by Grace Williamson
Literacy, by its classic definition, refers to the ability to read and write in one’s chosen or given language. More importantly, though, literacy describes one’s competence in a specific area. Limiting the definition of literacy to reading and writing neglects other forms of literacy that are crucial to growth and development: emotional literacy, political literacy, cultural literacy, and social literacy. Although English teaching may focus on reading and writing, such modes of literacy are crucial in developing the many other forms.
Adolescent literature is a bit harder to define. For me, adolescent literature is that which pertains to youth in theme, characterization, and context. YA and Middle grade books can be adolescent ones, but I do not feel that all YA literature is in fact adolescent. A YA book may tackle very adult topics, but through the lens of an adolescent. It is easy to take that word–adolescence–and twist it into meaning naive or immature. This could not be farther from the truth! The term, in literature, refers most closely to a perspective, an introduction to an important perspective.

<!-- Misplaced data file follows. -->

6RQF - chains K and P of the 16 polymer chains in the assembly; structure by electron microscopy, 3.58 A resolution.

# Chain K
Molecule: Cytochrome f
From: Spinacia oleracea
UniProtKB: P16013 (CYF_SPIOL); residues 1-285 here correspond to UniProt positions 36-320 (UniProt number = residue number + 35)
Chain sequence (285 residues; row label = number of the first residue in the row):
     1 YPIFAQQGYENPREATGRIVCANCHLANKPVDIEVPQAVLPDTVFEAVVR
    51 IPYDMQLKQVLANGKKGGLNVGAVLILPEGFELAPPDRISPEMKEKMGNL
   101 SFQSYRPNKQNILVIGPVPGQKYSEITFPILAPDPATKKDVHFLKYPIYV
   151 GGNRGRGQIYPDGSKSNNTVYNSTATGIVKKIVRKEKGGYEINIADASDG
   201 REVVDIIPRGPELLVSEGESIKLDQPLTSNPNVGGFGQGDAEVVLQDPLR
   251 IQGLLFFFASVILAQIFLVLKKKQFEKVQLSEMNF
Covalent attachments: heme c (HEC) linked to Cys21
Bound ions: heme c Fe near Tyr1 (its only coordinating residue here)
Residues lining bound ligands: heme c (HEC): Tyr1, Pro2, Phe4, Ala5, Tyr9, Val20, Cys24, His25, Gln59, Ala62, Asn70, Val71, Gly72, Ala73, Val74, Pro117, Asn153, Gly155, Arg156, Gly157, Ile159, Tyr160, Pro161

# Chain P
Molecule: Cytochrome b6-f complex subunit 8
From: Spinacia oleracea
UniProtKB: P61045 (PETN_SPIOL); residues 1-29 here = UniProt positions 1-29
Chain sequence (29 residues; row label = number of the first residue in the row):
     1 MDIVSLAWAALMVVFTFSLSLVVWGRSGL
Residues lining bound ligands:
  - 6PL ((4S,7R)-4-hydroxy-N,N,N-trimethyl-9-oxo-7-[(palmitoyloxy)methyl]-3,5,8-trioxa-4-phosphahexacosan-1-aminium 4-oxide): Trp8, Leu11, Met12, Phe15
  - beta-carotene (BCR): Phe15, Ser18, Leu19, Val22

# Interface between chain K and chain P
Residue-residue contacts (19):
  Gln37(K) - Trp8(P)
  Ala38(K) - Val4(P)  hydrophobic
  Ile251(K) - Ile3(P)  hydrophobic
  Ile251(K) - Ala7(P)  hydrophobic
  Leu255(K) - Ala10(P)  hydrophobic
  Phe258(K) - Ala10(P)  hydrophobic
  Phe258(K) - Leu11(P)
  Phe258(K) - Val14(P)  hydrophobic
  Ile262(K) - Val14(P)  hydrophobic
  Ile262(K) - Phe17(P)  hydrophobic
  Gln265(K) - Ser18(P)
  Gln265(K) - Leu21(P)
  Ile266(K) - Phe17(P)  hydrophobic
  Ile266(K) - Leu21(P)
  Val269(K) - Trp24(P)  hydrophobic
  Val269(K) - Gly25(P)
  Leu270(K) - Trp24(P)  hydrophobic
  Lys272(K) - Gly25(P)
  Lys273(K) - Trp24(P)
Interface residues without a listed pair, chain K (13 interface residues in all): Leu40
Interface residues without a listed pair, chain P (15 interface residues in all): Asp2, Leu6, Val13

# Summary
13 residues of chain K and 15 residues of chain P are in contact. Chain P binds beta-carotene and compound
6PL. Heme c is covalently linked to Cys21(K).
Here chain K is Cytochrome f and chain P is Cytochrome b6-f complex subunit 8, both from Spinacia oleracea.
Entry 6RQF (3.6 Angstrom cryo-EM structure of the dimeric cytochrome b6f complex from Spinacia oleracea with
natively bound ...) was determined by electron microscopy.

Teaching literacy and adolescent literature go hand in hand; we can use adolescent literature to teach reading and writing, but also to teach emotional, political, cultural, and social literacy.